[cfe-dev] Configuration files

James Y Knight via cfe-dev cfe-dev at lists.llvm.org
Tue Sep 27 12:18:24 PDT 2016

I really don't see what the purpose of this feature is, if it's only going
to work effectively identically to an "@args-file" option.

If that's all you want, it doesn't even need to be in the clang driver, a 5
line shell script that looks at $0 to choose a config file to read can work
just as well.

But I don't think that's really what people want -- I believe that any
workable config-file scheme *must* interact with the various target
specification command-line arguments, and allow for setting options
dependent upon the actually-selected target.

On Tue, Sep 20, 2016 at 3:13 AM, Serge Pavlov via cfe-dev <
cfe-dev at lists.llvm.org> wrote:

> Thanks to all for feedback!
> I tried to summarize the feedback in the form of user-visible description
> (possibly a part of user documentation) and random set of development
> specific notes.
> ------ User documentation ------
> Using clang as a part of toolchain, especially in the case of
> cross-compilation, require setting up large amount of parameters - location
> of headers and libraries, set of enabled warnings, triplet names etc.
> Changing from debug to release build, or from host processor to accelerator
> or any other change of build configuration requires substantial changes of
> these parameters. To help maintaining option sets for various build
> variants, sets of options may be combined into configurations and stored in
> *configuration files*. Selection of particular configuration file activates
> all options it represents.
> Configuration file may be selected in several ways:
> - Using command line option --config,
> - By setting up environmental variable CLANGCFG,
> - As default configuration.
> Only one way may be used. If option ''--config" is specified, CLANGCFG is
> not checked and the default configuration is not be applied even if the
> requested configuration is not found. Similarly, if variable CLANGCFG
> exists, default configuration is never applied.
> Command line option --config expects argument either full path to
> configuration file, or a name of configuration, for instance:
> --config /home/user/cfgs/testing.cfg
> --config debug
> --config debug.cfg
> If full path is specified, options are read from that file. If
> configuration is specified by name with optional suffix ".cfg",
> corresponding configuration file is searched in the directories in the
> following order:
> - ~/.llvm
> - /etc/llvm
> If the option --config is absent, and environment variable CLANGCFG is
> set, content of CLANGCFG is used as full path to configuration file. If
> CLANGCFG is empty, config file is not used, no diagnostic produced.
> If neither --config nor CLANGCFG are specified, default config file is
> searched in the following order:
> - ~/.llvm/clang.cfg
> - /etc/llvm/clang.cfg
> - clang.cfg in the directory where clang executable resides.
> Configuration file is the sequence of compiler options specified in one or
> several lines. Lines started with '#' possibly prepended with space
> characters are comments, they are ignored. Lines started with '#" in the
> first column immediately followed by ':' are reserved for directives. The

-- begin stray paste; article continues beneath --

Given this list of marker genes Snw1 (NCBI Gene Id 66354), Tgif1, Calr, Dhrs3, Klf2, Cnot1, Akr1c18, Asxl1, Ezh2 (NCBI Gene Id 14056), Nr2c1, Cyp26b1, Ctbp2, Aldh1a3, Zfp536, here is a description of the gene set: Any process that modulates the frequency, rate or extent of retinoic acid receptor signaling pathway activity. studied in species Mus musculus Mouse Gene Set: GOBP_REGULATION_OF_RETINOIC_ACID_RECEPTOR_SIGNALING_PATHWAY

> file may reference other files using usual syntax for response files:
> @included_file. Example of configuration file:
> # Frontend options
> -std=c++14 -fcxx-exceptions
> # Directories
> @include-dirs.cfg
> @library-dirs
> Name of the active configuration file and options it provided can be
> obtained by call of clang with options '-v' or '-###'.
> ------ End of user documentation ------
> Notes:
> 1. What should be the name of default config file, 'default.cfg' or
> 'clang.cfg'? If some tool other than clang will use the same mechanism,
> name 'clang.cfg' looks more appropriate.
> 2. Should compiler emit a warning (or even an error) if the specified
> configuration file was not found? Obviously absence of default config file
> should be silently ignored, as well as empty CLANGCFG variable. But what if
> configuration specified by --config is not found? This looks like a severe
> error, as user expectation are broken.
> 3. Default config file may be searched for in  the directory where clang
> executable resides. Should configuration specified by --config be searched
> in this directory as well? I would say no, because a user who need tuning
> configurations may prepare them in home directory or use those provided by
> installation in system directories. Ability to place default config into
> binary directory is convenient for compiler developer or CI tools, they may
> uses several variants of compiler simultaneously.
> 4. Format of proposed config file is in fact gnu response file. YAML
> format mentioned by Richard looks nice but it requires development of
> proper parser. I would propose at first implement the simple format. In
> future other format can be supported, we can distinguish formats by putting
> a directive like '#:format=yaml' or even automatically.
> 5. Some comments may be reserved for future use. Format directive
> mentioned above is an example. The sequence '#:' proposed as marker is
> absolutely arbitrary, any other prefix may be used. Now compiler may warn
> if it sees such comment. Probably we do not need to bother about the future
> extensions now.
> 6. Using response files in the form @file can imitate include directive.
> If a user do not want to copy-and-past pieces of config files, he may
> structure them using this feature.
> Thanks,
> --Serge
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